40 Christian women, 40 points of view

Nov. 06, 2013 @ 09:02 AM

In “Talking Taboo: American Christian Women Get Frank About Faith,” 40 essay writers under age 40 have given voice to things they don’t usually talk about publicly. Editors Erin S. Lane and Enuma C. Okoro told each of the writers to talk about what’s taboo and let them loose with the topic.

It took guts for the women to speak those taboos, Lane said. The result was a range of essays about young Christian women of varying denominations dealing with life, work, relationships, expectations, their place in their faith and their place in the world. Some of the writers also participated in a discussion series this summer at the Resource Center for Women & Ministry in the South, in Durham, though many of the writers are from across the country.
Lane, Okoro and contributor K.D. Byers read from their “Talking Taboo” ($16.95, White Cloud Press) essays this week at The Regulator Bookshop in Durham. The book was published last week as part of White Cloud Press’ I Speak For Myself series.
Okoro and Lane, both graduates of Duke Divinity School, met a few years ago at The Regulator when Okoro was reading from her spiritual memoir, “The Reluctant Pilgrim.” Lane came up to Okoro after the reading. Okoro said they developed a rapport, knowing that “God would do something with us.” Okoro said that after being Lane’s spiritual director, they began working on the book. They each brought 19 writers to the project.
Lane read from her essay, “Married Without Children,” about being married for years and not having a desire for children, something challenged by other Christians. She writes about what Christian theology says about having or not having children, and the emphasis on marriage resulting in children in Catholicism, the denomination in which she was raised.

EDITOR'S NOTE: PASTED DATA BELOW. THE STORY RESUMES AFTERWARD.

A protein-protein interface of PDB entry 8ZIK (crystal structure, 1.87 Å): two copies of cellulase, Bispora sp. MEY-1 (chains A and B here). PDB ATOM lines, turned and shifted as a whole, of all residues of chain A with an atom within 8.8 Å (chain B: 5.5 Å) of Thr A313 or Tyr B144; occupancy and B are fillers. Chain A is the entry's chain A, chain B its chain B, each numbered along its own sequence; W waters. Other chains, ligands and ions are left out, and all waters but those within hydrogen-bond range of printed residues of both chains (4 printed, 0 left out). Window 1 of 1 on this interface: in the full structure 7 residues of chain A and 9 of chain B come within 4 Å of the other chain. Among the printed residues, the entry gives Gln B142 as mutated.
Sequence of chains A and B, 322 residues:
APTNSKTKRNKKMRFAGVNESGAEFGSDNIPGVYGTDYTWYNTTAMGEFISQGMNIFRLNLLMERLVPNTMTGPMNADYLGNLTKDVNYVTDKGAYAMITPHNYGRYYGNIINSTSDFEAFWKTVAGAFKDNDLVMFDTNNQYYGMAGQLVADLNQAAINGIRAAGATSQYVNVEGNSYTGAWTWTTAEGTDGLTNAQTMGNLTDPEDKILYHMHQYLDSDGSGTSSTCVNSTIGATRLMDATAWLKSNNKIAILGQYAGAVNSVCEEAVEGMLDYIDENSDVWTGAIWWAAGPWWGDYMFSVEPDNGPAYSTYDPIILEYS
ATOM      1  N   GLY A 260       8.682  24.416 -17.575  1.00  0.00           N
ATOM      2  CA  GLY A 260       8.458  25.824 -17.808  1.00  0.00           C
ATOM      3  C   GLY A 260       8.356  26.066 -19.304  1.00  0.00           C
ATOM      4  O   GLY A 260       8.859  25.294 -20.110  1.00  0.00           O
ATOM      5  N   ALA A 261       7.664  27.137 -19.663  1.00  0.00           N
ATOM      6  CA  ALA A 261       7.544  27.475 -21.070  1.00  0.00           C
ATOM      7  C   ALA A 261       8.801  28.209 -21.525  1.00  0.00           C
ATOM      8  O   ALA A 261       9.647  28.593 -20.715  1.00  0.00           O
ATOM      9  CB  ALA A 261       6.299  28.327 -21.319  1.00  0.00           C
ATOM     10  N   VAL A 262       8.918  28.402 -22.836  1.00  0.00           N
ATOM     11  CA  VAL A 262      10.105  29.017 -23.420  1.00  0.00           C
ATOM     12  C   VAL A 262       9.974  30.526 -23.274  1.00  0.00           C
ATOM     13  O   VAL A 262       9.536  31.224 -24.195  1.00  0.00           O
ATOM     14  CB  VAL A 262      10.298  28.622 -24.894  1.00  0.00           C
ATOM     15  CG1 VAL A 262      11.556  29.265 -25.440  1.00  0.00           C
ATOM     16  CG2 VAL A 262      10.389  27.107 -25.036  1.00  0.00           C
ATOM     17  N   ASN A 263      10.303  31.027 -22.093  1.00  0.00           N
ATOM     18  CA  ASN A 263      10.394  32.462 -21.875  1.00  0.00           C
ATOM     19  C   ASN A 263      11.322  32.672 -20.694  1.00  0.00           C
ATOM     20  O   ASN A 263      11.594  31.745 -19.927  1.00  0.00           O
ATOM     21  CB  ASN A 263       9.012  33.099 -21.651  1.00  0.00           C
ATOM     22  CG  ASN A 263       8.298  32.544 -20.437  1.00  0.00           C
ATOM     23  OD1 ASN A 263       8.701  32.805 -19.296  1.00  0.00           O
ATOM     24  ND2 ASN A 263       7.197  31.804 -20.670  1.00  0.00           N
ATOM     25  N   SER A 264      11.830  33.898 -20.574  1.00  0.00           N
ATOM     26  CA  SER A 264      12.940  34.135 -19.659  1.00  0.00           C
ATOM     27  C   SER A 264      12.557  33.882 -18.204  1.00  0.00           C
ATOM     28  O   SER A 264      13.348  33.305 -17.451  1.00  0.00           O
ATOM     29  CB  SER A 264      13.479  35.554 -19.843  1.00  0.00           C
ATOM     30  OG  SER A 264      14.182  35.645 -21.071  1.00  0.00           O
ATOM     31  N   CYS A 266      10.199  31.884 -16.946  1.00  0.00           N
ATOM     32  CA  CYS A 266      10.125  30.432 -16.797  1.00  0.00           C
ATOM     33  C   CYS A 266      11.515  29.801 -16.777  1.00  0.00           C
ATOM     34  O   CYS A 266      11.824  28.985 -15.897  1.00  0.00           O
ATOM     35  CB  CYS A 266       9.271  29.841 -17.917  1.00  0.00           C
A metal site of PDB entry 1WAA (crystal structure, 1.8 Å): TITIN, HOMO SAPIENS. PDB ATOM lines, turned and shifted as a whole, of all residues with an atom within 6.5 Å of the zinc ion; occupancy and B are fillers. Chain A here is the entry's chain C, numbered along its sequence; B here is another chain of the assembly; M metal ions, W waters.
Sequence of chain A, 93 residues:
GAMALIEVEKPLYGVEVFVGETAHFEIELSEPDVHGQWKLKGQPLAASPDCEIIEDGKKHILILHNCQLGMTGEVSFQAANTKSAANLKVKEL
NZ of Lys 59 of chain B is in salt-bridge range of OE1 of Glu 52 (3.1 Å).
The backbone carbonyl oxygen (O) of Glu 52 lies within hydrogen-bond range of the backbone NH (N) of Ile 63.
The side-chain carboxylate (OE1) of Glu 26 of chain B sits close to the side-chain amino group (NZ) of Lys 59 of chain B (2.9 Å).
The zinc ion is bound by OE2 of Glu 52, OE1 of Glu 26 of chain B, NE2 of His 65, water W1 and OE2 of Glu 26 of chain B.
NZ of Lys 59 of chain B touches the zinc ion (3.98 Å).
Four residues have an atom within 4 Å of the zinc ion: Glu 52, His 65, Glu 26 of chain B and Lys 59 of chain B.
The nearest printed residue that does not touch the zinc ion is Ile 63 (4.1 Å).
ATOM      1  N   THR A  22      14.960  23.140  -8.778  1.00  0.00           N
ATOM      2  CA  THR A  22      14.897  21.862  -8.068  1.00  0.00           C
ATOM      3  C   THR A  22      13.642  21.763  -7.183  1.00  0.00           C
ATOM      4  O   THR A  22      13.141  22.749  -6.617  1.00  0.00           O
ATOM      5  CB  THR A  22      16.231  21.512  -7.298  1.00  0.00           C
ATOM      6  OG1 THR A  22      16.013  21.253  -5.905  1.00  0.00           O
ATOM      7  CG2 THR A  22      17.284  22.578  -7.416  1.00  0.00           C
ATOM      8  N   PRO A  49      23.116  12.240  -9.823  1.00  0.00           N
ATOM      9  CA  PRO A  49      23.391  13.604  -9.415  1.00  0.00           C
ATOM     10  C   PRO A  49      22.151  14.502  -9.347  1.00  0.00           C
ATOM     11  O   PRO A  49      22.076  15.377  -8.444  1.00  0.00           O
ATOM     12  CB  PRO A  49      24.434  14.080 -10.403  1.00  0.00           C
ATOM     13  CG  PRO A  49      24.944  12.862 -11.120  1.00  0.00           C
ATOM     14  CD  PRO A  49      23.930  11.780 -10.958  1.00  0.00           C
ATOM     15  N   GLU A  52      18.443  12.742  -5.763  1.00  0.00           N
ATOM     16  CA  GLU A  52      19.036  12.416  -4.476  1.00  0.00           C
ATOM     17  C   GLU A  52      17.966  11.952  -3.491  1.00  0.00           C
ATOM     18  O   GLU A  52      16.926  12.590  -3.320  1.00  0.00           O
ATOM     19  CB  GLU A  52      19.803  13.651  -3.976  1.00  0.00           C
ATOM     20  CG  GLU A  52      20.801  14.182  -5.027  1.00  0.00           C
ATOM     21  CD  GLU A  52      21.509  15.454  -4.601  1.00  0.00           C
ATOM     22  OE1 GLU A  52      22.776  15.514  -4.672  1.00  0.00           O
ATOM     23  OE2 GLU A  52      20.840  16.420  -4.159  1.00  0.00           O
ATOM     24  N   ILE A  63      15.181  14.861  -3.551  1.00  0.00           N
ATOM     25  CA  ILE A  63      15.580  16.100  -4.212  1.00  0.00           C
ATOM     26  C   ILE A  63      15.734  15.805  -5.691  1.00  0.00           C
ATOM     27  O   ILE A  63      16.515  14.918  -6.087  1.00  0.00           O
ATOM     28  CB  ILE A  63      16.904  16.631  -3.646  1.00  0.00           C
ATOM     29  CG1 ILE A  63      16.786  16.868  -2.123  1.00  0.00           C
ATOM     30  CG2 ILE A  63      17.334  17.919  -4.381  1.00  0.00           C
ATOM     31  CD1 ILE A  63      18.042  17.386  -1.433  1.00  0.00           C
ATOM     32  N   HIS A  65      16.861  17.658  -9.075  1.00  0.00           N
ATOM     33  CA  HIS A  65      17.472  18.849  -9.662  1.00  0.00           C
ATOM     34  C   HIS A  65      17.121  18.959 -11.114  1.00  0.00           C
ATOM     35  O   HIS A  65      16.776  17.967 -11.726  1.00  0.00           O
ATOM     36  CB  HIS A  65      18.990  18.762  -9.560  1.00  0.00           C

“Could being married without children be the coveted middle ground whereby one knows Christ through the intimacy of marriage but is free to serve Christ through hospitality toward neighbors?” Lane asks in “Talking Taboo.”
Byers’ essay, “A Woman of Many Questions” begins with an incident during college Bible study, when another woman told her she talked too much. Byers, who received her master of divinity from Duke University, writes about how “the church has romanticized womanhood into a fairy tale. … But the Christian walk is not a Disney fairy tale. Jesus is not your boyfriend and he is not going to rescue you like a knight in shining armor.”
Okoro’s essay focuses on having a crush in a platonic friendship with a married man, and how to address it. Other writers, like Bristol Huffman, address Christian societal expectations of relationships. She had a long-term, chaste relationship that didn’t end in marriage and left her feeling like a failure.
“The model for relationships that I’d grown up with had let me down, and I needed a new one,” Huffman writes. She lives with her current long-term boyfriend and wants to get married eventually, but not today.
Julie Clawson, a former pastor and now a theology grad student, writes about the lack of female superheroes for her daughter. Lara Blackwood Pickrel writes about noticing and naming sexism in the church and the dismissive response of “I’m just old fashioned.” Author Amy Julia Becker, an evangelical, shares her thoughts on male headship in her marriage. Sarah McGiverin writes about her first marriage ending in divorce, and the criticism from fellow Christians who find out. Many of the 40 contributors read from their essays at “Talking Taboo” events this past week. Hearing their stories read aloud, Okoro said, made her excited for the collection and the conversations it will start.